One of the most publicized cases of the 2017-2018 Supreme Court term was Masterpiece Cakeshop, Ltd. v Colorado Civil Rights Commission. At issue was the petition by the owner of Masterpiece Cakeshop that his First Amendment rights had been violated when he was sanctioned by the Colorado Civil Rights Commission for refusing to bake a wedding cake for a gay couple’s reception. This petition was rejected by every court until the Supreme one, which in a 7-2 decision agreed with a small part of the petitioner’s Free Exercise claim and set aside the sanction of the Commission.
In a term beset with split decisions, this result seems at first like a resounding endorsement of the primacy of religious freedom above civil rights. The press about the decision overwhelming framed it as the Court siding with the baker, and the reaction to that formulation caused a lot of concern.
But that formulation was very misleading. The Court didn’t so much rule for the baker as it ruled against the Commission, essentially declaring a mistrial because of what it perceived as anti-religious animus in the record. Justice Kennedy, writing for the majority, explicitly punted on addressing the underlying tension between religious liberty and civil rights that formed the core of the baker’s suit.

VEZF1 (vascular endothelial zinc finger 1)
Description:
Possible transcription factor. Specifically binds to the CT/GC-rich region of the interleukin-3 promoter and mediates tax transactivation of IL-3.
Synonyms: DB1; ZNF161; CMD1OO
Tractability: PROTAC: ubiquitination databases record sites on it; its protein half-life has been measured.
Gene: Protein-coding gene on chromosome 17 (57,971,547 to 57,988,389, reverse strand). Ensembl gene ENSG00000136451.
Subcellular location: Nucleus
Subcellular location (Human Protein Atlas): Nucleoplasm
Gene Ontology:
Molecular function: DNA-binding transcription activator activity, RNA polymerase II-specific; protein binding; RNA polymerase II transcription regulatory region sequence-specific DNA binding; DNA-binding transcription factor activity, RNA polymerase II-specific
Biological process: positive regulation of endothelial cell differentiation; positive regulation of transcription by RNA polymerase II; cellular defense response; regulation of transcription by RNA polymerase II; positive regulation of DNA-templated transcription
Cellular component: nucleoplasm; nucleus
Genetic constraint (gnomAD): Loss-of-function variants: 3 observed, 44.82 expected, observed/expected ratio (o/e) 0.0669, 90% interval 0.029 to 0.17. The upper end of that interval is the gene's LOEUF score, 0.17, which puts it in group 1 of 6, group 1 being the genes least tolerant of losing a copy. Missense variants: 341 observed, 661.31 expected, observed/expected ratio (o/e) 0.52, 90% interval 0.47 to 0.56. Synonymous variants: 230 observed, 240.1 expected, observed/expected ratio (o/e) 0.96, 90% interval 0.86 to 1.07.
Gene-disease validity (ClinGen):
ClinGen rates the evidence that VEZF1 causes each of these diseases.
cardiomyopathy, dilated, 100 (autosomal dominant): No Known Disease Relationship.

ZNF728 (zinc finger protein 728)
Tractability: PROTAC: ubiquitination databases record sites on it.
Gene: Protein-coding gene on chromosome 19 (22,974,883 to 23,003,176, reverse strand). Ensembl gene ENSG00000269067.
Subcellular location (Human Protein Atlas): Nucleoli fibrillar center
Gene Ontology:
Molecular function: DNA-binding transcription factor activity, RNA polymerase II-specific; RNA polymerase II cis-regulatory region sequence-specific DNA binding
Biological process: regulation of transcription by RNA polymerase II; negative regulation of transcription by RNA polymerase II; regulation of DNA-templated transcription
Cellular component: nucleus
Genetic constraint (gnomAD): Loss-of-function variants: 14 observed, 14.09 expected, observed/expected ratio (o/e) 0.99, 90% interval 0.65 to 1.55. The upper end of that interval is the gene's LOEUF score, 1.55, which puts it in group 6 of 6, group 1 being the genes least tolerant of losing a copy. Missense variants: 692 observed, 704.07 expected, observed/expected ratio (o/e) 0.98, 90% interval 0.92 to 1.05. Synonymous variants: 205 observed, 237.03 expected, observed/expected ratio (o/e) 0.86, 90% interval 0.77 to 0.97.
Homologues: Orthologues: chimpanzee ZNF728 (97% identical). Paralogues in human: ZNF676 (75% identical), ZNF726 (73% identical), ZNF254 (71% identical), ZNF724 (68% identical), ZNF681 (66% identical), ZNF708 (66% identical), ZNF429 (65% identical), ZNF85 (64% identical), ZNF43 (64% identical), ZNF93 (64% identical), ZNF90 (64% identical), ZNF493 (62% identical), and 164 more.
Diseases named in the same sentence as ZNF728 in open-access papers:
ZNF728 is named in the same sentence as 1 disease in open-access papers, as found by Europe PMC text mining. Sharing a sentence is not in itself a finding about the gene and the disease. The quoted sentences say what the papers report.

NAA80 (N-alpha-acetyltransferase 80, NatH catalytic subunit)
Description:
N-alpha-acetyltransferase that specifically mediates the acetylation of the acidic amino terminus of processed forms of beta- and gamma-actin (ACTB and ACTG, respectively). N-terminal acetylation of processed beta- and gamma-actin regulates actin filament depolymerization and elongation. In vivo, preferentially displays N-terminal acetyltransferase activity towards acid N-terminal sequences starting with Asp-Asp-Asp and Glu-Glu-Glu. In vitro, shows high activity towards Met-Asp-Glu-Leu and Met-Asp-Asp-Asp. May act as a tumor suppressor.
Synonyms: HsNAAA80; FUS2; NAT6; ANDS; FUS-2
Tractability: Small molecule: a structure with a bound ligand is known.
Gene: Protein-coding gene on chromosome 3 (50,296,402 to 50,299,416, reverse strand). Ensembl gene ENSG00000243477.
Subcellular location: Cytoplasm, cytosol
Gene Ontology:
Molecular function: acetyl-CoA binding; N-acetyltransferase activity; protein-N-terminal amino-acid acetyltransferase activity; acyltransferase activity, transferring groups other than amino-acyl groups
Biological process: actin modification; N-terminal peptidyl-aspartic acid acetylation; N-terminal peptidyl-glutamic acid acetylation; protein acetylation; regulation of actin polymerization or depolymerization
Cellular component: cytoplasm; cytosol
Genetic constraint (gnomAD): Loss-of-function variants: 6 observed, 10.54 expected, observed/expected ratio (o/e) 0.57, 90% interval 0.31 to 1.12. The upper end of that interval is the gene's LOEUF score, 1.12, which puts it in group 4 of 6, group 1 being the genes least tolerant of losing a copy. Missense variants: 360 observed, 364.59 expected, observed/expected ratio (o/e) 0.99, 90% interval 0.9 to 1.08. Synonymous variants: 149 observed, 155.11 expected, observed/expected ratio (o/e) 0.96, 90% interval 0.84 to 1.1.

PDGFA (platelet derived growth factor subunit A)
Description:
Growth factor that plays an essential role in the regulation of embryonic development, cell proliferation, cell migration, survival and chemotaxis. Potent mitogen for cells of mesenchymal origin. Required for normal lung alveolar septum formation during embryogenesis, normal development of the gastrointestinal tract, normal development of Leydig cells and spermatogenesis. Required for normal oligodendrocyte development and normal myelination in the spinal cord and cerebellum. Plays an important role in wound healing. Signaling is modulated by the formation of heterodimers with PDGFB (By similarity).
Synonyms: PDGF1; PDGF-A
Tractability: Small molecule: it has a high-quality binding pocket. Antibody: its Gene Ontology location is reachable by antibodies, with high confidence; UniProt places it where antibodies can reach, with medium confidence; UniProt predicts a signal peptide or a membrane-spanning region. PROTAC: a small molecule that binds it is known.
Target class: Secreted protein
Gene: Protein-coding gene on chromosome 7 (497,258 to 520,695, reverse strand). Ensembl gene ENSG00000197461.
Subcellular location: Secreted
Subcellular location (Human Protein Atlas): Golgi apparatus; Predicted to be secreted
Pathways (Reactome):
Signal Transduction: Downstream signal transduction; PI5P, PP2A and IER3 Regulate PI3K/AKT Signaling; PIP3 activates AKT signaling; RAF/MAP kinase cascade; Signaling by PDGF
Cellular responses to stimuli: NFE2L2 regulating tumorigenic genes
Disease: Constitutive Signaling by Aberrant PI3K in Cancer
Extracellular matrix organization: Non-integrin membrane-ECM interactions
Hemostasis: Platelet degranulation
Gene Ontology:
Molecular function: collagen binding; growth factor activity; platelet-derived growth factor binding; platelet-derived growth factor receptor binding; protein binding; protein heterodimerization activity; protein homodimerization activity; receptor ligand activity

What’s also interesting is how disunited the Court was in reaching a 7-2 decision. In all, five opinions were written for this case, only one a dissent. All the opinions attack each other from footnotes, and often the targets of those attacks were themselves written in footnotes. It looks like a lot of the deliberation was done through correspondence, and the contorted opinions suffer from the confusion. But a careful reading of them reveals a clumsily evolving jurisprudence around the Free Speech and Free Exercise clauses, as well as possible fault lines in the Court that could fracture in subsequent decisions where more is at stake. A future case that forces a direct confrontation of the tension between First Amendment and civil rights could be much tighter and more explosive.